"I am feeling good given the work done on this in previous years," said Ward, adding that there is plenty of time to make additional revisions to his bill ahead of its first hearing in a month or so.

Bills address public college and death records

Assemblywoman Rebecca Bauer-Kahan (D-Orinda) has authored AB 439 to allow for the option of nonbinary as the gender identity on death certificates. It is similar to the 2017 legislation SB 179, authored by lesbian Senate President pro Tempore Toni Atkins (D-San Diego), which authorized people to use nonbinary on their birth certificates, court documents, and driver's licenses.

"Adding nonbinary as a gender option ensures nonbinary individuals' right to equal treatment under the law, and is a needed step towards true inclusivity throughout our legal codes" Bauer-Kahan stated Friday in a news release announcing her bill. "Historically, U.S. law has not recognized the many ways people experience gender. This causes serious pain and marginalization for nonbinary communities, with their existence denied on documents that identify them."

Equality California, the statewide LGBTQ advocacy organization, is a sponsor of the bill. It noted in the release about the legislation that incorrectly assigning a male or female gender to deceased nonbinary individuals disrespects their memories.

"Affirming someone's gender identity is just as important in death as it is in life," stated EQCA Executive Director Rick Chavez Zbur. "We owe it to our nonbinary community members — and their loved ones — to correctly recognize the gender identity of all Californians on their death certificates."

Atkins and Ward, along with the six other members of the Legislative LGBTQ Caucus, are co-authors of the bill. Assemblymen David Chiu (D-San Francisco) and Mark Stone (D-Santa Cruz) are also co-authors, as is Assemblywoman Cristina Garcia (D- Bell Gardens).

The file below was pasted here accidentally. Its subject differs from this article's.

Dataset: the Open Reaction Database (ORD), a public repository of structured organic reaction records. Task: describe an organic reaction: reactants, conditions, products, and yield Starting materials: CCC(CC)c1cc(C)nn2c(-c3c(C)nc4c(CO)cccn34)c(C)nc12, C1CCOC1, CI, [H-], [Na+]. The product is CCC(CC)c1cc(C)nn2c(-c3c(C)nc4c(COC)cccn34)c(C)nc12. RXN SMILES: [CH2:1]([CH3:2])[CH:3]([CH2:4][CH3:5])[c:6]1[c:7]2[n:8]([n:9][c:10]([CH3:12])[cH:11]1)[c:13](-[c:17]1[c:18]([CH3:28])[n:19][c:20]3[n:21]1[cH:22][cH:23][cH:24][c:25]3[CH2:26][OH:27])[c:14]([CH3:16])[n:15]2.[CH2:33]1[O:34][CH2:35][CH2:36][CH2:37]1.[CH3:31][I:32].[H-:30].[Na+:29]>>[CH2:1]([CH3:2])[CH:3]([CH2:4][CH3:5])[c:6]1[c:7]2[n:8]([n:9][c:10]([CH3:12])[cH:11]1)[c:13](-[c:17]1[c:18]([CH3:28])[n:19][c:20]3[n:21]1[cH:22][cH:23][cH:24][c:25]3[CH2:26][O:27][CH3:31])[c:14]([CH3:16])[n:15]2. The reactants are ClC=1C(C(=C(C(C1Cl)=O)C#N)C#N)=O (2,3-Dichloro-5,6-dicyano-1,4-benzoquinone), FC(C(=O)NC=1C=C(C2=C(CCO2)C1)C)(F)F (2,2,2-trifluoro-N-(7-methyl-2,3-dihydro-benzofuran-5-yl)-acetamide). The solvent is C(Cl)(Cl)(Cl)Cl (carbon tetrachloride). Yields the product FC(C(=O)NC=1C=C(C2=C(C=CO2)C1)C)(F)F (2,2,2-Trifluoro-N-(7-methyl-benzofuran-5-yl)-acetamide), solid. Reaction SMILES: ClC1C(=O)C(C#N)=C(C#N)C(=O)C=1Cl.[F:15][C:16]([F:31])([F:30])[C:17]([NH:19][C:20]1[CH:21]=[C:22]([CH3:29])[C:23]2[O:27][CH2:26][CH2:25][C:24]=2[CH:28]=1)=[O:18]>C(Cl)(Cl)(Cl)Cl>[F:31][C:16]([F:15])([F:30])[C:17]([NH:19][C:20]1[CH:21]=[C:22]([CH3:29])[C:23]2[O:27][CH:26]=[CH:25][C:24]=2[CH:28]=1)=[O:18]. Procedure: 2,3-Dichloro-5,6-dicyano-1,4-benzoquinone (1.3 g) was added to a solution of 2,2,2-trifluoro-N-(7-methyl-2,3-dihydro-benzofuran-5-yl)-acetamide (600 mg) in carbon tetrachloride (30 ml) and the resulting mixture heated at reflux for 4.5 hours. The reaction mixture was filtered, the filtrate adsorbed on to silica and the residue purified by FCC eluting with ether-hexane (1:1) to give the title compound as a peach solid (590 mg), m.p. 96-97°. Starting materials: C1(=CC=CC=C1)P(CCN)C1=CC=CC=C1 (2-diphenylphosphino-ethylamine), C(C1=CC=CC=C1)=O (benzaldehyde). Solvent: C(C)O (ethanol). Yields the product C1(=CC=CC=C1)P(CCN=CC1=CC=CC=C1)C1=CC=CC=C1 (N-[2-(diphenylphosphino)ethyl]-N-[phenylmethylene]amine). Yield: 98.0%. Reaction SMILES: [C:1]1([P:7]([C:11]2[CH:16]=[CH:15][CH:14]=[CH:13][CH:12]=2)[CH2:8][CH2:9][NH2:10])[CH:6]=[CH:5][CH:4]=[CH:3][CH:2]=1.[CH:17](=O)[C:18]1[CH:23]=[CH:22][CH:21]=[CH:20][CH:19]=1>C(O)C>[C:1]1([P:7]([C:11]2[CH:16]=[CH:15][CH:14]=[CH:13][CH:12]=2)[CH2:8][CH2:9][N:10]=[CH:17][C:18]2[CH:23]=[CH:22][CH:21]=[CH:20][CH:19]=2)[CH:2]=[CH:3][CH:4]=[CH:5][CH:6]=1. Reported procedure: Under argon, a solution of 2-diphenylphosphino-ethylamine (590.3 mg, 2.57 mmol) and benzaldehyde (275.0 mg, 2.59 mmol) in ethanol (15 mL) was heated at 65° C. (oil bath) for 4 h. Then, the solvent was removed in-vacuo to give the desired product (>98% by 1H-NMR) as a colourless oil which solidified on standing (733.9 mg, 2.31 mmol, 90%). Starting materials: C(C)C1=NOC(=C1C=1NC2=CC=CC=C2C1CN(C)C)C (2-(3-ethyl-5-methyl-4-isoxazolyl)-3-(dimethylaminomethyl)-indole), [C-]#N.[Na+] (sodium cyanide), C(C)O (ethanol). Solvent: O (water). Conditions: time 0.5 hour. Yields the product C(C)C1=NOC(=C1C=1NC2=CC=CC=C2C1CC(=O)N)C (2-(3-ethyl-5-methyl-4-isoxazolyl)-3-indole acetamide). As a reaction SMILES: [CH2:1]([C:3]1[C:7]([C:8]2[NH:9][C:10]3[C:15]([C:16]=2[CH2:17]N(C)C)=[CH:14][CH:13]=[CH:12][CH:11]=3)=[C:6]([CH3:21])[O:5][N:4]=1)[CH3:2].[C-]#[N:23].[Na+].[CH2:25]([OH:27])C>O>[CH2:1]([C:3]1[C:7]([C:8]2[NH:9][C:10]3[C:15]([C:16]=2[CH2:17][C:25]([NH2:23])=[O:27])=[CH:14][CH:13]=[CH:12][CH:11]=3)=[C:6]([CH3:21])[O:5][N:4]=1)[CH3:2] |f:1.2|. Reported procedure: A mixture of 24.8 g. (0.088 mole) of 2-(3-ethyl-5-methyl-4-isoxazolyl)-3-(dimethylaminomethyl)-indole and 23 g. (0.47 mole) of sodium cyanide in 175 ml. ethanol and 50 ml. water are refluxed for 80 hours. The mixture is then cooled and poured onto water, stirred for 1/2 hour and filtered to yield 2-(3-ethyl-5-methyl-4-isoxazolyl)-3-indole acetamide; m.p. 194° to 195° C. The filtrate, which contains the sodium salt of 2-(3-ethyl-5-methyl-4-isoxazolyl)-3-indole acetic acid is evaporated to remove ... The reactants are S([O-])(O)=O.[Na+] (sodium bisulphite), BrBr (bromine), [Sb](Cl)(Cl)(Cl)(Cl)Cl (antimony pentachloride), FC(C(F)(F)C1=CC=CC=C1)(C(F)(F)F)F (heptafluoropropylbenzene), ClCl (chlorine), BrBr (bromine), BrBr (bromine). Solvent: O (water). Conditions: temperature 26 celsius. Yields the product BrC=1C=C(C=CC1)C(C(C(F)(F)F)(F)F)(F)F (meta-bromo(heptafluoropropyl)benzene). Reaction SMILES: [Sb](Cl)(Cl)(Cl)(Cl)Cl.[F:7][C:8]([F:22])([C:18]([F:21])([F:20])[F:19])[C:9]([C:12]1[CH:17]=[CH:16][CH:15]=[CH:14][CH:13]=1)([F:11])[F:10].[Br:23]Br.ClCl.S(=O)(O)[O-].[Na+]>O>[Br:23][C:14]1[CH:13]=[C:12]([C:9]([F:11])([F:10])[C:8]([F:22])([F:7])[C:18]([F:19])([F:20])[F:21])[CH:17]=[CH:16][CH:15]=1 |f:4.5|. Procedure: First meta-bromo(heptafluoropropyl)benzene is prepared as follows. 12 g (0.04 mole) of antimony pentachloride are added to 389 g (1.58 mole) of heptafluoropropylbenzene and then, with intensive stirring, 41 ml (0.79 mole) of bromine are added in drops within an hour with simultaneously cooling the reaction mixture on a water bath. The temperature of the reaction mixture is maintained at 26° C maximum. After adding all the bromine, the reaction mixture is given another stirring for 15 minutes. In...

Chiu is the lead author this year of AB 245, titled Affirming Transgender and Nonbinary Student's Names in College. As the B.A.R. previously reported, similar to a bill he authored last year that had to be tabled in light of the COVID pandemic, the legislation would ban public community colleges and universities from deadnaming students on their college records.

The bill would require California's public institutions of higher learning to use students' lived names on their transcripts, diplomas, and other documents. Transgender and nonbinary students would be able to use their lived names even if they have not legally changed their names under Chiu's AB 245.

Another bill having to do with gender identity is SB 272 authored by gay state Senator John Laird (D- Santa Cruz). It will update "archaic gender-specific pronouns" used in the state's vehicle code to refer to the California Highway Patrol commissioner. Laird's office noted not only have the male-specific pronouns been used in the statute for over 60 years, they do not reflect the department's current leadership.

Due to the retirement of Warren Stanley last October, Newsom appointed Amanda Ray, formally the CHP's deputy commissioner, to lead the state agency. She is the first woman and second African American to oversee the CHP in its 91-year history.

"While California leads on efforts to promote diversity, equity, and equality, our laws have not kept pace," stated Laird. "It's time we change archaic references within state law that are future forward and adequately represent those who dedicate themselves to our state. I commend our CHP commissioner for the efforts that have been made to ensure the safety of those working in the State Capitol during the recent months, and it is time we remove outdated references that do not properly acknowledge Commissioner Ray's leadership and dedication to our state."